What the Humble Blade of Grass Can Tell Us about Environmental Change, Farming and Human Ecodynamics in Iceland

A landscape scene from the Myvatn area. Photo: Astrid Ogilvie Grass probably isn’t the first thing that comes to mind when thinking about the foundations of Icelandic culture and society. But the humble blade of grass has played an incredibly important role in Iceland since the early days of settlement.

For centuries, the fate of the grass and hay crop was literally tied to the lives of farmers and their families who raised and depended on livestock. Historically, changes in weather and climate could mean prosperity or famine and despair. Today, the outcomes of the grass and hay crop aren’t quite as vital to life in the island nation as they used to be. However, there’s a lot to be learned from how environmental and climate changes impacted the hay crop and Icelandic communities in years past.

Astrid Ogilvie, research fellow at the University of Colorado Boulder’s Institute of Arctic and Alpine Research and senior scientist at the Stefansson Arctic Institute in Akureyri, Iceland, is leading a multidisciplinary team to investigate the long-term sustainability of rural farming in Myvatn. Myvatn is a region in northeastern Iceland with a rich farming history. Their research is focused primarily on the time period between 1700 and the mid-1900s.

Team members (from left to right) Astrid Ogilvie, Viðar Hreinsson, Ragnhildur Sigurðardóttir and Árni Daníel Júlíusson conferring on the project in Reykjavik. Photo: Astrid Ogilvie

In addition to Ogilvie, who is a climate historian and human ecologist, the project team members include: Ragnhildur Sigurdardottir, ecosystem ecologist and geologist who grew up on a Myvarn farm; Arni Daniel Juliusson, environmental and agricultural historian; Vidar Hreinsson, literary scholar; and Megan Hicks, zooarchaeologist.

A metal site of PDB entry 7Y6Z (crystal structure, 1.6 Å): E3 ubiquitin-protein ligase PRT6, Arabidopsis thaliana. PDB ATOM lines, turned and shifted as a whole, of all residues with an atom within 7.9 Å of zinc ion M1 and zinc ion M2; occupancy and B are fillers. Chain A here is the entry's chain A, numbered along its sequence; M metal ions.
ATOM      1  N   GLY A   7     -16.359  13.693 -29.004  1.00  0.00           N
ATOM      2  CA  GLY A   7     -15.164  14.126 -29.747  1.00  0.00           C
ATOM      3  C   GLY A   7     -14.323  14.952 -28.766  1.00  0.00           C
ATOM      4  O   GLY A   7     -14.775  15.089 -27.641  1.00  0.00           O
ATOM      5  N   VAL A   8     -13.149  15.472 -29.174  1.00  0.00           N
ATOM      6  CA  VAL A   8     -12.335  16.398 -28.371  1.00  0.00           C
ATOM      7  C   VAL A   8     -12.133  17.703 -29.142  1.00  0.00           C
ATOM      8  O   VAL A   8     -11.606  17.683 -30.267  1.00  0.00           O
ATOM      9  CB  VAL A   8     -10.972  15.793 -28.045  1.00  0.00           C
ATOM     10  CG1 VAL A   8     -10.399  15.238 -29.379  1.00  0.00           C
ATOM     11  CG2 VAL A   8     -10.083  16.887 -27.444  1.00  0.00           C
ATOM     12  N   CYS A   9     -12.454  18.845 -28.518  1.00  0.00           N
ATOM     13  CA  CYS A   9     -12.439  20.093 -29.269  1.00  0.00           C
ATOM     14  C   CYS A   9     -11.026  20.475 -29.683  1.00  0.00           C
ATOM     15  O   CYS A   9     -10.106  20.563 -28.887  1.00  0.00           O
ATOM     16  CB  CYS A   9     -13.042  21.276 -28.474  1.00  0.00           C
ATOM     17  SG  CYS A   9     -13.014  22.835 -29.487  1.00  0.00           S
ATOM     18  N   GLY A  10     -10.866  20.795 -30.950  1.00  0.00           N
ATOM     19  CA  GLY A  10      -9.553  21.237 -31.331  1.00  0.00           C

The National Science Foundation-funded pilot project, titled Investigations of the Long Term Sustainability of Human Ecodynamic Systems in Northern Iceland, is well underway.  Ogilvie talked to Field Notes about this collaborative effort that has participants doing everything from unearthing archaeological artifacts to studying Iceland’s songs and poetry.

Field Notes (FN): What do you hope to learn about the sustainability of rural farming in Myvatn?

Astrid Ogilvie (AO): We have one overarching research question—we are looking at the varying factors that influenced the success of the hay crop, grazing, and the sustainability of these resources.

The reason why we are so interested in hay and grass is that grass was really the only crop in Iceland in the past. The crux of the matter was that there had to be enough grass or hay to feed the livestock over the winter. Many, many times there were famines and farmers didn’t have enough hay. That meant that the livestock could die and, in consequence, so could people. So, grass and hay were really serious issues.

By looking at this one specific aspect of the economy, we also hope to gain a broad understanding of ways in which societies constantly change, adapt and develop, and also maintain and renew their cultural memories with regard to the environment.

FN: Are there any other things you are hoping to learn along the way?

AO: We do have several other goals associated with this project and we’re hoping to have quite a few results. I’m particularly interested in producing very detailed analyses of the effects of weather, climate, and the presence of sea ice on the grass and hay yield. The presence of sea ice means lower temperatures, which impact grass growth.

We’re also looking at the historical developments of different systems of land management and the success or failure of strategies associated with these. To do this, we’re looking at farms in the region and why some failed and others didn’t, as well as changes in livestock management systems.

The project also considers human perceptions of agricultural and environmental change as reflected in poetry and other forms of literature in the overall context of folklore and cultural memory. You’d be surprised how many poems and songs were written about grass!

FN: Tell us a little about the agricultural history of the region. Do people still actively farm the land in Myvatn today?

AO: Myvatn’s history is very interesting, as it was one of the first areas in Iceland to be settled beginning in the late 800s AD. Unlike other areas, it’s been farmed continuously.

Location Map of the Myvatn area